German Scientists have discovered Dangerous Hazardous Chemicals in Face Masks.
Mask-wearing has the risk of breathing in carcinogens, allergens, and tiny synthetic microfibers. This is from wearing both textile (cloth) and nonwoven surgical masks for extended amounts of time.
Hazardous Chemicals in Disposable Masks
The scientists found the following chemicals in sampling used disposable masks.
- Hazardous Fluorocarbons
- Carcinogen Aniline
- Optical Brighteners
- 2-butanone oxime (carcinogenic) blocked diisocyanates
- Perfluorocarbons (PFCs)
- Other Carcinogenic substances
Many of these chemicals are cancerous and are heavily restricted on consumer goods by EU and USA authorities.
The reuse of disposable masks creates microplastics and hazardous dust. Folding and unfolding the one-time-use masks creates creases in the structure. This can cause the release of tiny microplastics as the polypropylene fibers to shed and breathe into the lungs. Breathing in microplastics is unhealthy and could possibly lead to inflammation and lung cancer.
Textile Cloth Mask Concerns
Textiles are known to have dyes, flame retardants among other chemicals. What are the effects to be against your mouth all day? We don’t know, as there have been no long-term studies conducted.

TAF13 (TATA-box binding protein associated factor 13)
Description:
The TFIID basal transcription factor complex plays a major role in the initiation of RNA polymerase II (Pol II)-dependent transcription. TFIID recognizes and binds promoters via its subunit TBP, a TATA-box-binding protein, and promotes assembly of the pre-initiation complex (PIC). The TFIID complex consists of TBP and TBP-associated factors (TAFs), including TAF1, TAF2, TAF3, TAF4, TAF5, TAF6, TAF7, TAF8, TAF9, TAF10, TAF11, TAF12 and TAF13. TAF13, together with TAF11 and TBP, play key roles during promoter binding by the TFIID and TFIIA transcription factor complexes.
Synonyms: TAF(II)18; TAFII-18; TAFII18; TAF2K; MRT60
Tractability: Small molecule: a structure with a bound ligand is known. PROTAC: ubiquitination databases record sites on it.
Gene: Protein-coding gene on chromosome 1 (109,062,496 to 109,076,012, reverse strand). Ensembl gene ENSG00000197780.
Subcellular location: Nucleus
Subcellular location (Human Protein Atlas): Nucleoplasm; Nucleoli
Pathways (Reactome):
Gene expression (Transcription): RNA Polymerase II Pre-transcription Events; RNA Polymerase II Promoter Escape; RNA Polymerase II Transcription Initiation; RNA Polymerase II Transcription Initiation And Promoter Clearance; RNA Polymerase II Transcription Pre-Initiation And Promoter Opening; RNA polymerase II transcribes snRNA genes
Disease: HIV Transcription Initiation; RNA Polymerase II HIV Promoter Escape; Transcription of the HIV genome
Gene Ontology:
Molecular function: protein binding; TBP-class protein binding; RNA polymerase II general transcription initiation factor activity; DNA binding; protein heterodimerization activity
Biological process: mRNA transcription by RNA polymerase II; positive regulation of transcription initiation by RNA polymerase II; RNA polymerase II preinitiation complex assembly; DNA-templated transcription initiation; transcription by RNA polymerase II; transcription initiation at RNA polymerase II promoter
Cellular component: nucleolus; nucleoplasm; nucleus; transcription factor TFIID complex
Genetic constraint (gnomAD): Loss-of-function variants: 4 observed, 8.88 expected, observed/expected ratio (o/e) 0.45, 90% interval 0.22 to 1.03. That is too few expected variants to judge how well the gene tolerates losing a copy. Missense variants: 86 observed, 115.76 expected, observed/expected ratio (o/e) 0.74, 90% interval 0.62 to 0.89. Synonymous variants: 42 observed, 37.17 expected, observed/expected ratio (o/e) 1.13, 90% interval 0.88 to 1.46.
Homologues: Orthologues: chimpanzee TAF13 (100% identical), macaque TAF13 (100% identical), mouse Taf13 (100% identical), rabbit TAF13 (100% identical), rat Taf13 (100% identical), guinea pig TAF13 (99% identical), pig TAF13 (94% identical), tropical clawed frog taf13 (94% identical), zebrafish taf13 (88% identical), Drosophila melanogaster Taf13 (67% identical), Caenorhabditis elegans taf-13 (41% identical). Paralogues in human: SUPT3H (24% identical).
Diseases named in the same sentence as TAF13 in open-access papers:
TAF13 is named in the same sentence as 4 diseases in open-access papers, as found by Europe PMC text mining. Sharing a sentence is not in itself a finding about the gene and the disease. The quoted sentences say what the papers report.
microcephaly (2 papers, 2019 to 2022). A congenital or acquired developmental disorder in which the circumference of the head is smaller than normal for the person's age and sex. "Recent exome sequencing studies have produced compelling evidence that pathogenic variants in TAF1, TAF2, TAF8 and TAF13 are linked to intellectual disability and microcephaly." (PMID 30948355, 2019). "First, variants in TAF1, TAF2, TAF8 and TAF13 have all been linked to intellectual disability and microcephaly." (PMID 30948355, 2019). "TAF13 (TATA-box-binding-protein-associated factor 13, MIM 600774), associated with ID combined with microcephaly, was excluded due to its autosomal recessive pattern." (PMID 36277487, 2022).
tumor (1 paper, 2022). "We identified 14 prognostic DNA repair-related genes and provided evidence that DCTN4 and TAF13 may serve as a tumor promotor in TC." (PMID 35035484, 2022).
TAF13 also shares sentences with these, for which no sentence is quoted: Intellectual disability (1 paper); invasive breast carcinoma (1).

“In my opinion, textile masks do not begin to pass this most basic hazard test for kids, for whom the risks of COVID have been categorically demonstrated to be minuscule,” according to textile chemical expert, Phil Patterson of Colour Connections, who also works with the highly respected ZDHC Foundation on chemical management.
Ecotextiles.com reported that leading scientists are now questioning whether the real risk of exposure to potentially hazardous chemicals from long-term mask-wearing is actually higher than the risk of coming into contact with the Sars-CoV-2 virus – especially for children and young adults who are in the low-risk category when it comes to developing severe COVID-19.
One unforeseen problem for those mandating the continued and long-term wearing of face masks, such as governments and businesses, is the potential for future litigation if they are proven to have any long-term adverse impacts on human health – especially since long-term studies have yet to be undertaken.
“I’d be very wary of mandating masks, as some chemicals and fibers may have long-term effects – and that possibly opens the floodgates of personal injury claims at some stage in the future.” – Phil Patterson.